Congratulations to champion Rupert Derham and doubles champions Richard Ramjane and David Lowry!
The fifteenth annual Irish Real Tennis Championship took place over the weekend of 9th–10th September, 2017. The entrants congregated at Prested Hall Tennis Club shortly before 9am on Saturday morning for a busy day of singles and doubles matches. We were fortunate to have use of the two courts, which opened in 1999, and we were thrilled to be hosted by multi world champions Rob Fahey and Claire Fahey (née Vigrass), as well as Ged Parsons, the professionals at Prested.
The two first round matches saw Vince Lucey and Tony Penny progress, both in tight matches, although they went on to lose to the number one and two seeds (Roland Budd and Rupert Derham) respectively in the next round. Rustom Manecksha produced a sterling come-back display of determination as he prevailed 6–5 in the third set against Mark Heffernan to get to the semi-finals in a match that went right to the wire. Richard Ramjane produced a steady, clinical performance on his home court to dispatch David Lowry and also reach the semi-finals.
The semi-finals provided some fabulous tennis for spectators as the top four seeds took each other on. Manecksha won the first set against Budd with some sinister railroads and precision ground-strokes, only for Budd to hit back and hold his nerve for a 6–5 second set before running away 6–3 in the third to march on to the final. Derham continued the dominance of the seedings as he powered his way past Ramjane with a 6–3, 6–4 win. This left a final to be contested between the top two seeds, with the half-handicap difference meaning Budd would owe Derham half-15. The final was a delight for all to watch as each game was tightly fought. A clearly stimulated, energetic Derham ground out a 6–3 first set advantage before Budd produced some sterling tennis in the second set in a characteristically stoic, determined manner. This wasn’t enough to dampen the sweat-laden, ruddy Derham as he prevailed 6–4 to take the second set and the match, to the appreciative applause of the gallery.
The plate competition was a hotly contested affair this year. All first-round losers were entered and Simon Cripps took on Vince Lucey in the first game. The half-handicap difference proved a step too far for Cripps as he was defeated 6–5, 6–2 despite playing some improving tennis through the morning. Tony Penny struggled valiantly with injury before being beaten by Jack Woods in two sets. In the semis, Lucey stormed past Mark Heffernan with a 6–2, 6–2 victory, perhaps Heffernan having over-exerted himself with a spicy warm-up session the preceding evening. In the other semi-final there was a true epic as Jack Woods took on David Lowry. Woods stormed to a lead in the first set before being clawed back, although he sealed the key point at 40–40 and 5–5 to take the first set. Lowry cruised the second set 6–2 as he turned on the style to tie the match 1–1. He proceeded to a 5–3 advantage in the third before allowing Woods back in to 5–5 under intense pressure. The match was destined for a deciding point at 40–40 in the third set and so it proved, with Lowry getting his revenge, sealing the point and the match. He carried his momentum into the final against Lucey, who put up a valiant defensive effort but was out-played by some magnificent Lowry shot-making and energy as he won the plate 6–2, 6–2.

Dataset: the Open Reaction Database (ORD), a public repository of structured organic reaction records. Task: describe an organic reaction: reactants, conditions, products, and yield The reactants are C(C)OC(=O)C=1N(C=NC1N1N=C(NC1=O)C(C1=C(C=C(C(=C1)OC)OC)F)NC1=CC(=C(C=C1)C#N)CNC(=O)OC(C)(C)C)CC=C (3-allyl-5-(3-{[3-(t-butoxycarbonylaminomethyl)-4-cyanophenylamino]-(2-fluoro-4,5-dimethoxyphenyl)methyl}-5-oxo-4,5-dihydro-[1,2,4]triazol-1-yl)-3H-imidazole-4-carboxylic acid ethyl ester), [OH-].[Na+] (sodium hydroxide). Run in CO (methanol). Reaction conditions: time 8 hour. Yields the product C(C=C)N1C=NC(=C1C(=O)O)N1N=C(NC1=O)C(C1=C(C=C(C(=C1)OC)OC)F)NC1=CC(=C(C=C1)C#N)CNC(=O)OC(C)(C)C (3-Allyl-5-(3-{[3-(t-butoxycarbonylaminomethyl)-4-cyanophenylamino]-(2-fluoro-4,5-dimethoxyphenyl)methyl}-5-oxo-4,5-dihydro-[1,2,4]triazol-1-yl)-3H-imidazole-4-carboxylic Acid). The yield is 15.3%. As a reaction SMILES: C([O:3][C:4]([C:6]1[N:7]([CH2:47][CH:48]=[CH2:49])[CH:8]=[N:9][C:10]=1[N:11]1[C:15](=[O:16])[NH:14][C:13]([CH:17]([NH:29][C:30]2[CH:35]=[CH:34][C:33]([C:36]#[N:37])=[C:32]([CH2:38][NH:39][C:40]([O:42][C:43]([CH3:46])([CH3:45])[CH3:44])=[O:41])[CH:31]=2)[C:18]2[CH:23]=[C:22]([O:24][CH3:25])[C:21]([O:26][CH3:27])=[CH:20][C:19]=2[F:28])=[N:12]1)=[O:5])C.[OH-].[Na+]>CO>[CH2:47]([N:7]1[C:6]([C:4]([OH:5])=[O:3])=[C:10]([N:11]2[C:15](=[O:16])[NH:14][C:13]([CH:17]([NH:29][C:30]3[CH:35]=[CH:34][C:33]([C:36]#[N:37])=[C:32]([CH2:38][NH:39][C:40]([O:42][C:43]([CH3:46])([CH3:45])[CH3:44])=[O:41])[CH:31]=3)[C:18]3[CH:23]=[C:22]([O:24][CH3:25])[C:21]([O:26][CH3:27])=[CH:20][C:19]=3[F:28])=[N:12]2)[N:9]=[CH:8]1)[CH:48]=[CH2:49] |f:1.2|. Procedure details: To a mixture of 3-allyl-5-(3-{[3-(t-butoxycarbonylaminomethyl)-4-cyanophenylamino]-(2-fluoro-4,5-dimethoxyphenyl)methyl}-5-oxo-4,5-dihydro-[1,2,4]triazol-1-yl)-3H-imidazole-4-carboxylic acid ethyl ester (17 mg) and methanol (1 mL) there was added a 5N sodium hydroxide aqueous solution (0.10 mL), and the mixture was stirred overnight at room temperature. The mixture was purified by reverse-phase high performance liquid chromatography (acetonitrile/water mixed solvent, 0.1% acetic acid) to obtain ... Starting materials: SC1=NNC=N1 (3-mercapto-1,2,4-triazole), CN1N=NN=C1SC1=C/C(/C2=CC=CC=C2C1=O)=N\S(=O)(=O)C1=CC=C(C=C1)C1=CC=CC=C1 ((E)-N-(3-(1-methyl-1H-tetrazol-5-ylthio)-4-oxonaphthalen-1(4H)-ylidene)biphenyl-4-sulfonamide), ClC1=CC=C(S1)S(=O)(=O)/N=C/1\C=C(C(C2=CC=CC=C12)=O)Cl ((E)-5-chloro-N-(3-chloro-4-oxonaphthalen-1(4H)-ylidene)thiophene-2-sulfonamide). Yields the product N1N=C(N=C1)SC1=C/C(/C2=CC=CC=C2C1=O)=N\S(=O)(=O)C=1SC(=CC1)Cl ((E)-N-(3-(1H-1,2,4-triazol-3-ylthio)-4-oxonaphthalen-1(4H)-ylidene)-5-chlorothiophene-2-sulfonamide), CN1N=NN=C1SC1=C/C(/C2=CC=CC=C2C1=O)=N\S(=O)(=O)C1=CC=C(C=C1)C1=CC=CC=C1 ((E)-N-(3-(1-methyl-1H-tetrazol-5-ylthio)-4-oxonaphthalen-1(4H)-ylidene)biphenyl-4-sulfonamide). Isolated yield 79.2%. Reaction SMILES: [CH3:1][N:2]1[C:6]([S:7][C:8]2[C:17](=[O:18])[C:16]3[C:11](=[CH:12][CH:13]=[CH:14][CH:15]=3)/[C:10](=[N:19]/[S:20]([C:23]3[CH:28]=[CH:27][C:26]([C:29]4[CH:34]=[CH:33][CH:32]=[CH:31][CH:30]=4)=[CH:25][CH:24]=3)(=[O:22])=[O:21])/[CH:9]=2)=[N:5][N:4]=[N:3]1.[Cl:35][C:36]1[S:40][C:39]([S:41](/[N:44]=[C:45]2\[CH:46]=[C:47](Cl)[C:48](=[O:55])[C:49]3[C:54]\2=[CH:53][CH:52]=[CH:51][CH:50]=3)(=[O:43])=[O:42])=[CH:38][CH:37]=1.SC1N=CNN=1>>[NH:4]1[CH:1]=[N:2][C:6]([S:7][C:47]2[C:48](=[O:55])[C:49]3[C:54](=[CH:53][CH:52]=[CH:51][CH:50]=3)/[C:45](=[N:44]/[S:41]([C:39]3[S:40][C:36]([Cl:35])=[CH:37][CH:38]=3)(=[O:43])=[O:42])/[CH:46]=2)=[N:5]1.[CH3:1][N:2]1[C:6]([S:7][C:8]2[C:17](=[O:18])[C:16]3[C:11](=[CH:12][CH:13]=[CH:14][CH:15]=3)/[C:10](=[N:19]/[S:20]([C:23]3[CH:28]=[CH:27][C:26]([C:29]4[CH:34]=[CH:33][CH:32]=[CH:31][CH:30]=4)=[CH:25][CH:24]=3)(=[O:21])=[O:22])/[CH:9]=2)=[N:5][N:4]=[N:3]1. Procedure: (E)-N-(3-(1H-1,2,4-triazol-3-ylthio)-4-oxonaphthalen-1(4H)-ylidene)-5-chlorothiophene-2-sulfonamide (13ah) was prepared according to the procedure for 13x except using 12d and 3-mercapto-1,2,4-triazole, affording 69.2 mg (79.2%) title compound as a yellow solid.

The doubles tournament took place alongside the singles draw with the pairings assigned according to handicap: the strongest with the weakest, the second-strongest with the second-weakest, and so on. It was a tightly fought competition as three pairs won three matches each, thus separated only by overall games won in the reckoning. Heffernan/Penny never quite sparked together as they lost three of their encounters, their only victory being against the hapless Derham/Cripps, who won only two games in their set of matches. Manecksha/Lucey took Ramjane/Lowry to 5–5 before they prevailed in the deciding game. However, an earlier 6–2 loss to Budd/Woods meant that they were always going to be playing catch-up and was ultimately to cost them. The tournament came down to a deciding match between Budd/Woods and Ramjane/Lowry. The latter pairing started consistently and were ruthlessly accurate, producing a clinical display to march to a 6–2 win and take the prize with a total of 23 games won over their four matches.
The IRTA took on Prested Hall Tennis Club in a match on Sunday 10th September, which turned out to be a competitive but convivial clash. Manecksha in both singles and doubles, and Budd in the doubles, produced strong performances to give the IRTA a lead early on. Cripps and Woods weren’t able to build on the momentum despite some well-matched opposition and the IRTA slipped behind. With Penny carrying an injury, and Lucey and Ramjane having jumped ship to play for their home club, the IRTA lost out in the overall standings.
The IRTA was delighted to enjoy such a warm reception at the splendid facilities at Prested Hall, and very much appreciated the opportunity to play so much tennis in the course of the weekend. We also enjoyed some Padel Tennis on the new courts at Prested: a new experience for most IRTA players.
A big thank you from the IRTA to Prested Hall and their professionals. Also, to Ben and Bear North and Roland Budd, who put in so much hard work to make these weekends happen and run smoothly.
— Jack Woods
— Rustom Manecksha
Sunday match results
A person shall be eligible to play in the Irish Championship if